By TWC2 volunteer Lloyd C, based on interviews in December 2019
Both Sheikh Keramot Ali (pictured above) and Kathikayan (not his real name) lodged injury claims against their employers. Ali comes to TWC2’s meal station looking happy and relaxed, but Kathikayan looks stressed, scanning the room for someone knowledgeable with whom he can consult about his problem.
Alex, a senior volunteer, notices him and calls him over. As Kathikayan comes across the room, I notice he walks stiffly with a limp. He must have had a serious leg injury. Listening in as the Indian national explains his situation, I can’t help but get a little outraged. Yet, the seniors at TWC2 are always very calm when they hear such tales — as if they have heard such stories a thousand times before.
Kathikayan is staying in the company dormitory, but since he’s unable to work, he’s not been getting any salary. Nor is he getting his medical leave wages (MC wages) even though, as he tells our senior volunteer, he has submitted all his medical leave certificates (MCs) to his lawyer. Without money, he is unable to buy food.
On days such as today, when he has a hospital appointment and he has to come downtown anyway to see the doctor, Kathikayan can stop by TWC2’s meal station to get a free meal, but this is impractical on other days. The company dormitory is in the west of Singapore and, with no money for transport and difficulty walking, he cannot possibly be making his way to TWC2 for daily meals.
I hear from long-time volunteers that several years ago, most of such injured workers would have fled company housing to bunkhouses in the Little India area where they can more easily access TWC2’s food programme. But the Ministry of Manpower (MOM) has recently been making sure that employers live up to their responsibilities to provide housing for injury and salary claimants through the entire duration of their claims.
“It’s a good thing,” says Alex, “because it was utterly absurd that injured workers should have to pay for their own accommodation with their MC wages.”
Housing is one thing. What about food?
“The same law that requires employers to provide housing also requires employers to provide food,” Alex explains, “and if the lack of food provision is brought to MOM’s attention, pressure will be brought to bear on the employer.”
So, how? Kathikayan wants to know. What does he do now to get his MC wages and regular meals? Alex explains that since Kathikayan has engaged a lawyer to watch over his injury claim, it is TWC2’s policy not to intervene. TWC2 does not want to risk “crossed-wires” in case handling. We generally go no further than to suggest to the worker to make his complaint more forcefully to either his lawyer or to MOM directly.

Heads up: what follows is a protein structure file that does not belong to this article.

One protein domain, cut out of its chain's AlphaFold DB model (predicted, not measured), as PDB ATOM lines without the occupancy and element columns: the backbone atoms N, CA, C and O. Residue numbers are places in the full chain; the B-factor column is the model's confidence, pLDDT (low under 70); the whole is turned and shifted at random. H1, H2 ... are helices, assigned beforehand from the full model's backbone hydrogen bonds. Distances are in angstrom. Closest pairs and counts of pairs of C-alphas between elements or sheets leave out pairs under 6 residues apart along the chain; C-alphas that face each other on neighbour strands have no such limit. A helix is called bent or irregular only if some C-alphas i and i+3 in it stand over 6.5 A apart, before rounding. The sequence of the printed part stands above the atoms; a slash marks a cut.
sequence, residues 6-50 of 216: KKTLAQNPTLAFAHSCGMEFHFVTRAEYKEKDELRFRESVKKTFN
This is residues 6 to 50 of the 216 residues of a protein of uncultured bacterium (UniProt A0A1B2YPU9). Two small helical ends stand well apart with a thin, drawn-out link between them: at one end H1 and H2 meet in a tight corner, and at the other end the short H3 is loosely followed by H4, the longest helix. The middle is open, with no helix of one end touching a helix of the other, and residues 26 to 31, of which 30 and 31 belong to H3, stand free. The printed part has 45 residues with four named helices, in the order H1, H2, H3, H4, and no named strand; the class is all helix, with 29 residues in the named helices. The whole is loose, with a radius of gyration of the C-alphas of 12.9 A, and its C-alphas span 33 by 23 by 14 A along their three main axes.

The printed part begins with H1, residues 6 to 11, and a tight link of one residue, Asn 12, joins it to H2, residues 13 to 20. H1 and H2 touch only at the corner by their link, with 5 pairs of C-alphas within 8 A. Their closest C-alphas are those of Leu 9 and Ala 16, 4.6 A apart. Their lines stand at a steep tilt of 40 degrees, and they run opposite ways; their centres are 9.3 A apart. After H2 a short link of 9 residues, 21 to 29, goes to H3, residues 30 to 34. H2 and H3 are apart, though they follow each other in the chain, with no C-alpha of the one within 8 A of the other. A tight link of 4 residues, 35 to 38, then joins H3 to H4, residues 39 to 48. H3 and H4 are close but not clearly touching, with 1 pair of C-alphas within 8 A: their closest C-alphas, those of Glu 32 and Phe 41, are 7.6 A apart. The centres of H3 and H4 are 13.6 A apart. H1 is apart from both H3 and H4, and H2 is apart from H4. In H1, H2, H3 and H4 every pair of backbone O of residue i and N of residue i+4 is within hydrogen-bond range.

Kathikayan is advised that since he has already sent his medical leave certificates to his lawyer, that’s whom he should be asking about follow up and payment. And “if your lawyer is not helping you to solve the food problem, you can go directly to MOM,” says the senior volunteer. “Explain the situation exactly the same way you’ve explained to us.”
Yet, many workers, facing food difficulties, don’t seem keen to raise this with MOM, for reasons that are not entirely clear. Sheikh Keramot Ali is one. He lodged a salary claim on his employer in August 2019, and has continued to stay in the company dormitory in Punggol.
He was provided food “for first twenty days” after he filed his claim, he tells me.
After that, the company insisted on a supply arrangement that was so grudging, it seemed intended to defeat the purpose. According to Ali, the employer told him to make his way about once a week to the company’s office in Kaki Bukit — some 10 – 15 km from the dormitory — to collect a bagful of “vegetables”. Ali was then expected to do his own cooking in his dorm with that weekly supply.
He would have to pay for his own transport to get to the company office. Considering too the time wasted, Ali decided instead to live off his savings and borrow money from his friends.
“This provision of the law is a work in progress,” says Alex euphemistically. “Unlike insisting on providing acceptable housing which is a more straightforward Yes/No situation, providing food is subject to many more vagaries and harder to police.”
The more ambiguous wording of the law does not help either. It says, when a worker has an unresolved claim on the employer,
… the employer continues to be responsible for and must bear the costs of the upkeep (including the provision of food and medical treatment) and maintenance of the foreign employee in Singapore who is awaiting resolution and payment of any statutory claim…
Alex points out: “It says ‘food’, it doesn’t say ‘meals’. It doesn’t say where this must be provided. Some additional words such as ‘adequate and culturally appropriate meals provided in close proximity to the employee’s lodgings’ would help.”
Yet, all this is water under the bridge for Ali. He has reached resolution with his employer regarding his salary claim and he expects to be going home in a few weeks’ time. He doesn’t care about the vegetables matter anymore, except as a tale to regale his friends with.